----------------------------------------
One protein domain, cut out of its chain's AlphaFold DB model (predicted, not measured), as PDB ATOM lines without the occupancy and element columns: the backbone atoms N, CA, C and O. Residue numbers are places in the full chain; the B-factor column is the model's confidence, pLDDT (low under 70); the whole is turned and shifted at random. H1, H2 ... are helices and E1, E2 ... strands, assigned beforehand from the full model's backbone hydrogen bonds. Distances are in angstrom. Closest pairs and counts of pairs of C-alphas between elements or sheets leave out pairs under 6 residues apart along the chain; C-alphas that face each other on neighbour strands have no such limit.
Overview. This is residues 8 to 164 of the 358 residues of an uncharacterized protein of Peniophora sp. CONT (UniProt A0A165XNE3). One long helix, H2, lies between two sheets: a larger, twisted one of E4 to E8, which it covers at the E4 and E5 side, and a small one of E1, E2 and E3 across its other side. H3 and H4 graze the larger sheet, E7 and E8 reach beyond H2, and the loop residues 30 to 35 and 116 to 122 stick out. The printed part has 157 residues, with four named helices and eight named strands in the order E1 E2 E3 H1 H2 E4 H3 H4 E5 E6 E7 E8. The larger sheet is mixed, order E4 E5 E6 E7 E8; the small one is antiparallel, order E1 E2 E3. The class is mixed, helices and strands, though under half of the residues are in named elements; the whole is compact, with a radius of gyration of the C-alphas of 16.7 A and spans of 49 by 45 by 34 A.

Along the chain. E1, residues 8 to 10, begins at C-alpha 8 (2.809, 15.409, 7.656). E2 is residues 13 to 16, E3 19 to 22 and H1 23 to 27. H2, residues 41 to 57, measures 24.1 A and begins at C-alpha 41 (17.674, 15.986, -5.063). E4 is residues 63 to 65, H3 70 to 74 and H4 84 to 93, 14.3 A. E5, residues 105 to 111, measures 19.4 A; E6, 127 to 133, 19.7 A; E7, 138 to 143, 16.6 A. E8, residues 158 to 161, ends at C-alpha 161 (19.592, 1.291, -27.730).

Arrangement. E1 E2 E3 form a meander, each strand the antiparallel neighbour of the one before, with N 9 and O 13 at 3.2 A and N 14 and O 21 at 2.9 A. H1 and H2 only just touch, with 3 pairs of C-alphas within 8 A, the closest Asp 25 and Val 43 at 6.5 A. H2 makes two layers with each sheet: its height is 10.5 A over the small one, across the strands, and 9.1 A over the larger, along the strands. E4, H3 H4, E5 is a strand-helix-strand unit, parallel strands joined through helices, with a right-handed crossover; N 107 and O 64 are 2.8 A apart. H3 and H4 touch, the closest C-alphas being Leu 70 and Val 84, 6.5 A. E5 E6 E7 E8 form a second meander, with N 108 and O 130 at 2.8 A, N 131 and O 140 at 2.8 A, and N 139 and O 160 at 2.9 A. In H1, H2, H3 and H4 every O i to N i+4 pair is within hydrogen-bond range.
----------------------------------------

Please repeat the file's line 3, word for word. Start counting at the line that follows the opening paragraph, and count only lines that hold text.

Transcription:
Arrangement. E1 E2 E3 form a meander, each strand the antiparallel neighbour of the one before, with N 9 and O 13 at 3.2 A and N 14 and O 21 at 2.9 A. H1 and H2 only just touch, with 3 pairs of C-alphas within 8 A, the closest Asp 25 and Val 43 at 6.5 A. H2 makes two layers with each sheet: its height is 10.5 A over the small one, across the strands, and 9.1 A over the larger, along the strands. E4, H3 H4, E5 is a strand-helix-strand unit, parallel strands joined through helices, with a right-handed crossover; N 107 and O 64 are 2.8 A apart. H3 and H4 touch, the closest C-alphas being Leu 70 and Val 84, 6.5 A. E5 E6 E7 E8 form a second meander, with N 108 and O 130 at 2.8 A, N 131 and O 140 at 2.8 A, and N 139 and O 160 at 2.9 A. In H1, H2, H3 and H4 every O i to N i+4 pair is within hydrogen-bond range.